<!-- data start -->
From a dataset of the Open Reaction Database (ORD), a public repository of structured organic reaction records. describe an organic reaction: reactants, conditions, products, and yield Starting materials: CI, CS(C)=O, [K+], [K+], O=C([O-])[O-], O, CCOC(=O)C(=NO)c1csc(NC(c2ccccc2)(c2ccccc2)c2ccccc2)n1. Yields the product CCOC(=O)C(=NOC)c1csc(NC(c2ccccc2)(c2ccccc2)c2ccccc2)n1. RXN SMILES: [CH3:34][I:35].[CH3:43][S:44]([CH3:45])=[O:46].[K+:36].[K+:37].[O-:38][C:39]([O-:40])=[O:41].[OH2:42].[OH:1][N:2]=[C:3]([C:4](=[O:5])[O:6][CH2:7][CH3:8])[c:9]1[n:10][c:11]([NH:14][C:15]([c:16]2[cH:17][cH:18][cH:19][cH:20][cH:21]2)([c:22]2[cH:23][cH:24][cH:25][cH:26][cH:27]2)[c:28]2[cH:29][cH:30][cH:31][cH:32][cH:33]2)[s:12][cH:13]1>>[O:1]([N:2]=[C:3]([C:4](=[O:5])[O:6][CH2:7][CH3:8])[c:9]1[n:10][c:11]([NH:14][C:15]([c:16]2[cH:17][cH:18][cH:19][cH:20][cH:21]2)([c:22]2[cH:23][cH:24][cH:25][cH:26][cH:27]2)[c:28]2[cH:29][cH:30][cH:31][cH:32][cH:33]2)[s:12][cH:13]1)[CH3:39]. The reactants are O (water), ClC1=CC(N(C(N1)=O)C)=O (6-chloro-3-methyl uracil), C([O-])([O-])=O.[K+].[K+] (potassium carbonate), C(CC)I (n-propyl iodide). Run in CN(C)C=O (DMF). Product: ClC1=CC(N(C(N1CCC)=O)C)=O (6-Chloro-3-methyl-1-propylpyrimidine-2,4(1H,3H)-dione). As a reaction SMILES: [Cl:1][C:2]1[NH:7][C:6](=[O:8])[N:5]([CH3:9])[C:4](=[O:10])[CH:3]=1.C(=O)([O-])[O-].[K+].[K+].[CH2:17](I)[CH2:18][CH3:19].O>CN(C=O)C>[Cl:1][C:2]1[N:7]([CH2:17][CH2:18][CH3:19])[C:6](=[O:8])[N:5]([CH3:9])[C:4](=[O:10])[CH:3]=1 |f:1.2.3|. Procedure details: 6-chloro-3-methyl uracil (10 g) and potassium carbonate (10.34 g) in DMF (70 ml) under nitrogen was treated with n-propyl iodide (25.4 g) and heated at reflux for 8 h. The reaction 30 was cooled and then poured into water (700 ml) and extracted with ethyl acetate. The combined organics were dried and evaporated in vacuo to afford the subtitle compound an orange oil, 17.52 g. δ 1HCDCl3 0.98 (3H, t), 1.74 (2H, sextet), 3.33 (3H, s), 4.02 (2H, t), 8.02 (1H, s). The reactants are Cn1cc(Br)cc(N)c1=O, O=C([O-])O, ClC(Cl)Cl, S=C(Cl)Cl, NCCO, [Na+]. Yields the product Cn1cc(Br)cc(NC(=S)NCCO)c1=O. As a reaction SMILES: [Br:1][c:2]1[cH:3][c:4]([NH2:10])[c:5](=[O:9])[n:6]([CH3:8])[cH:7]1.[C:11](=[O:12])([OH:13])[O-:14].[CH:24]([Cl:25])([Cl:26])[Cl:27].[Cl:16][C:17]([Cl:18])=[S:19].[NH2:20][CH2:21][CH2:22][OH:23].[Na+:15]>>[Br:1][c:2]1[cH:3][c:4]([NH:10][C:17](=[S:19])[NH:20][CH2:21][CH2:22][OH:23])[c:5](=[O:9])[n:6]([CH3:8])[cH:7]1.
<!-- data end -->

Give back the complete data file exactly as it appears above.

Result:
From a dataset of the Open Reaction Database (ORD), a public repository of structured organic reaction records. describe an organic reaction: reactants, conditions, products, and yield Starting materials: CI, CS(C)=O, [K+], [K+], O=C([O-])[O-], O, CCOC(=O)C(=NO)c1csc(NC(c2ccccc2)(c2ccccc2)c2ccccc2)n1. Yields the product CCOC(=O)C(=NOC)c1csc(NC(c2ccccc2)(c2ccccc2)c2ccccc2)n1. RXN SMILES: [CH3:34][I:35].[CH3:43][S:44]([CH3:45])=[O:46].[K+:36].[K+:37].[O-:38][C:39]([O-:40])=[O:41].[OH2:42].[OH:1][N:2]=[C:3]([C:4](=[O:5])[O:6][CH2:7][CH3:8])[c:9]1[n:10][c:11]([NH:14][C:15]([c:16]2[cH:17][cH:18][cH:19][cH:20][cH:21]2)([c:22]2[cH:23][cH:24][cH:25][cH:26][cH:27]2)[c:28]2[cH:29][cH:30][cH:31][cH:32][cH:33]2)[s:12][cH:13]1>>[O:1]([N:2]=[C:3]([C:4](=[O:5])[O:6][CH2:7][CH3:8])[c:9]1[n:10][c:11]([NH:14][C:15]([c:16]2[cH:17][cH:18][cH:19][cH:20][cH:21]2)([c:22]2[cH:23][cH:24][cH:25][cH:26][cH:27]2)[c:28]2[cH:29][cH:30][cH:31][cH:32][cH:33]2)[s:12][cH:13]1)[CH3:39]. The reactants are O (water), ClC1=CC(N(C(N1)=O)C)=O (6-chloro-3-methyl uracil), C([O-])([O-])=O.[K+].[K+] (potassium carbonate), C(CC)I (n-propyl iodide). Run in CN(C)C=O (DMF). Product: ClC1=CC(N(C(N1CCC)=O)C)=O (6-Chloro-3-methyl-1-propylpyrimidine-2,4(1H,3H)-dione). As a reaction SMILES: [Cl:1][C:2]1[NH:7][C:6](=[O:8])[N:5]([CH3:9])[C:4](=[O:10])[CH:3]=1.C(=O)([O-])[O-].[K+].[K+].[CH2:17](I)[CH2:18][CH3:19].O>CN(C=O)C>[Cl:1][C:2]1[N:7]([CH2:17][CH2:18][CH3:19])[C:6](=[O:8])[N:5]([CH3:9])[C:4](=[O:10])[CH:3]=1 |f:1.2.3|. Procedure details: 6-chloro-3-methyl uracil (10 g) and potassium carbonate (10.34 g) in DMF (70 ml) under nitrogen was treated with n-propyl iodide (25.4 g) and heated at reflux for 8 h. The reaction 30 was cooled and then poured into water (700 ml) and extracted with ethyl acetate. The combined organics were dried and evaporated in vacuo to afford the subtitle compound an orange oil, 17.52 g. δ 1HCDCl3 0.98 (3H, t), 1.74 (2H, sextet), 3.33 (3H, s), 4.02 (2H, t), 8.02 (1H, s). The reactants are Cn1cc(Br)cc(N)c1=O, O=C([O-])O, ClC(Cl)Cl, S=C(Cl)Cl, NCCO, [Na+]. Yields the product Cn1cc(Br)cc(NC(=S)NCCO)c1=O. As a reaction SMILES: [Br:1][c:2]1[cH:3][c:4]([NH2:10])[c:5](=[O:9])[n:6]([CH3:8])[cH:7]1.[C:11](=[O:12])([OH:13])[O-:14].[CH:24]([Cl:25])([Cl:26])[Cl:27].[Cl:16][C:17]([Cl:18])=[S:19].[NH2:20][CH2:21][CH2:22][OH:23].[Na+:15]>>[Br:1][c:2]1[cH:3][c:4]([NH:10][C:17](=[S:19])[NH:20][CH2:21][CH2:22][OH:23])[c:5](=[O:9])[n:6]([CH3:8])[cH:7]1.